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LTE for fixed access

Published By :

IDate

Published Date : Sep 2016

Category :

LTE

No. of Pages : 72 Pages

The next big thing?
In developed countries, the deployment of superfast broadband (SFB) is today one of the hottest topics in connection with the convergence of fixed and mobile. Plans for replacing a landline with a mobile line are nothing new.

The substitution by LTE of fixed broadband started to be offered by mobile players two or three years ago in European markets.

  • Many players are jumping onto the bandwagon, displaying a variety of strategies in a fast-moving industry.
  • The business case for fixed LTE is clearly there – whilst rather limited in advanced countries, it is wide open in developing markets.

The key question is if fixed LTE technology is going to win the race against fibre and hybrid and, if so, when? Today, LTE for fixed access appears to be the least expensive option to provide medium speeds in rural areas. The option of hybrid solutions combining xDSL and LTE is becoming a worthy competitor.

Table of Content

1. Executive Summary
1.1. Market drivers
1.2. Technical solutions: what makes fixed LTE technically different from mobile LTE?
1.3. Players' strategies
1.4. The market for LTE fixed
1.5. LTE for fixed access: which economic conditions?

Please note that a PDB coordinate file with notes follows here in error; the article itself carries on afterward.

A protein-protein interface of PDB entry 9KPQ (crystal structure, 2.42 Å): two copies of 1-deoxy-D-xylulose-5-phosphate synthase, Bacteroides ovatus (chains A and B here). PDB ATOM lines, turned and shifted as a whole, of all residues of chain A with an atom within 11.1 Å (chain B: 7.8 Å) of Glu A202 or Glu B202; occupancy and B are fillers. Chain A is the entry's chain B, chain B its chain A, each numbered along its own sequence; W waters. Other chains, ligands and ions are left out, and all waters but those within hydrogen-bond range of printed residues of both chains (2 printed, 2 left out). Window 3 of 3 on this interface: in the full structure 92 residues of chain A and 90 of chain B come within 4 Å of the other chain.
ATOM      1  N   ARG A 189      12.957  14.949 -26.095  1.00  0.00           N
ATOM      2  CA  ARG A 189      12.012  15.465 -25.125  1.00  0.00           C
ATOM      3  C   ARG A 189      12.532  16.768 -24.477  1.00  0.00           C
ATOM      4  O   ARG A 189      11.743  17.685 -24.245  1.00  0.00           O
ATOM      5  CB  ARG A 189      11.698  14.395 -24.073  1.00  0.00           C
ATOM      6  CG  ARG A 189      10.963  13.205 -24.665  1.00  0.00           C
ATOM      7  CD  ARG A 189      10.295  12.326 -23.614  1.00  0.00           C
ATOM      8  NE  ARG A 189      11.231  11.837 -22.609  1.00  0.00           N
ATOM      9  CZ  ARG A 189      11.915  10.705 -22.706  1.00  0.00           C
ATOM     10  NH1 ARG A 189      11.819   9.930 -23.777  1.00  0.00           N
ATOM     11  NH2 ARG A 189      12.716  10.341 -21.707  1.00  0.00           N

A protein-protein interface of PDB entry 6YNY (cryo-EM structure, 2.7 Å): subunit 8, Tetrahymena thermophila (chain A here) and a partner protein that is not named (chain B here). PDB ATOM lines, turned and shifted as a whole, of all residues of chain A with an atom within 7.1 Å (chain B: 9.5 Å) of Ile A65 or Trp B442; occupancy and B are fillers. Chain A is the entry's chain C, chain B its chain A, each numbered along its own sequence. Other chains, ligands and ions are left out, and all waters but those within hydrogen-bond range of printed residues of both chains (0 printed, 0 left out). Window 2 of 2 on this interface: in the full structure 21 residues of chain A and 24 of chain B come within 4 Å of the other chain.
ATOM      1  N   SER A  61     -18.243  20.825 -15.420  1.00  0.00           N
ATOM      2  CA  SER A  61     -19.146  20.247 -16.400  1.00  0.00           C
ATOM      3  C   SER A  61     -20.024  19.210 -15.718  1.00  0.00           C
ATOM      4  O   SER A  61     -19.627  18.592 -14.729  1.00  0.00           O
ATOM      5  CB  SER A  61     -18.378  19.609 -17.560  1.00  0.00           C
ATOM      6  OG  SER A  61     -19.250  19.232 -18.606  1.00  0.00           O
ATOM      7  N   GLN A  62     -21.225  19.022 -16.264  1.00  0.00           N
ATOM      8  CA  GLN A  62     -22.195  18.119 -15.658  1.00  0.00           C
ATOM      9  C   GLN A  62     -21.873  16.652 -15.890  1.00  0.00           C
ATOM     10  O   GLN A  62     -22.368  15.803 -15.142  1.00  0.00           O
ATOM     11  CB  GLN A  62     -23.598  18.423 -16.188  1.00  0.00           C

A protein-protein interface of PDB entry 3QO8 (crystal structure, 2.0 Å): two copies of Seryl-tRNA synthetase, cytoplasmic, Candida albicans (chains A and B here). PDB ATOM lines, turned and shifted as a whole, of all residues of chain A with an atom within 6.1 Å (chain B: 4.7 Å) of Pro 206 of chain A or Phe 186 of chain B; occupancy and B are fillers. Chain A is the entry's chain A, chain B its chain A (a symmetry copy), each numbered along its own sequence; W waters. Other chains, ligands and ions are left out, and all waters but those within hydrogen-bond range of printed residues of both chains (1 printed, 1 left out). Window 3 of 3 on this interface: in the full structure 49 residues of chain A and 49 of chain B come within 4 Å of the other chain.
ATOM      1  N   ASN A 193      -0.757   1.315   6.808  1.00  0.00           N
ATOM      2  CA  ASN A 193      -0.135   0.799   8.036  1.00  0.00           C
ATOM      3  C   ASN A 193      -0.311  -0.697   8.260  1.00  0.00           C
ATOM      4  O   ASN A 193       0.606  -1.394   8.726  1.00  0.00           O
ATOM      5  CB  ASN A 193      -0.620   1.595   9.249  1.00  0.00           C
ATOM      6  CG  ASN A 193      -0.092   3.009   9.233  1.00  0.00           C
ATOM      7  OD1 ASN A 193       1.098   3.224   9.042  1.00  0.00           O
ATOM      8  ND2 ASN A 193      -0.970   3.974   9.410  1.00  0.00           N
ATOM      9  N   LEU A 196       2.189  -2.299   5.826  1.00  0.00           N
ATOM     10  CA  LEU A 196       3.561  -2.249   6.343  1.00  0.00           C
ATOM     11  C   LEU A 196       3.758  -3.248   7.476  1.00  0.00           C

2. Methodology & definitions
2.1. General methodology of IDATE's reports
2.2. Definitions

3. Market drivers
3.1. Factors driving LTE fixed success
3.1.1. Advantages of LTE
3.1.2. Fixed speeds can be significantly affected by physical/technological aspects
3.1.3. Coverage
3.1.4. Availability of spectrum in low frequencies
3.1.5. Speed-based tiered pricing
3.2. Factors constraining LTE fixed deployment
3.2.1. LTE speeds
3.2.2. Blind spots still hamper rural LTE coverage
3.2.3. Volume-based tiered pricing / unlimited offers
3.2.4. Consumption / usages

4. Technical solutions: What makes fixed LTE technically different from mobile LTE?
4.1. Fixed LTE versus other technologies
4.1.1. Fixed versus mobile LTE
4.1.2. TDD competing technologies
4.1.3. Satellite
4.1.4. Hybrid solutions
4.2. Technical aspects
4.2.1. Throughputs
4.2.2. Range of fixed LTE services
4.2.3. External outdoor antennas or integrated indoor solutions
4.2.4. Core network
4.2.5. Power emission level
4.2.6. Advantages and drawbacks of TDD and FDD modes
4.3. Frequency bands used for LTE fixed access
4.3.1. Most popular bands for fixed LTE access
4.3.2. Other bands used or to be used in the future

5. Players' strategies
5.1. Operators
5.1.1. CDMA2000 players 'Migration to LTE 450 for survival'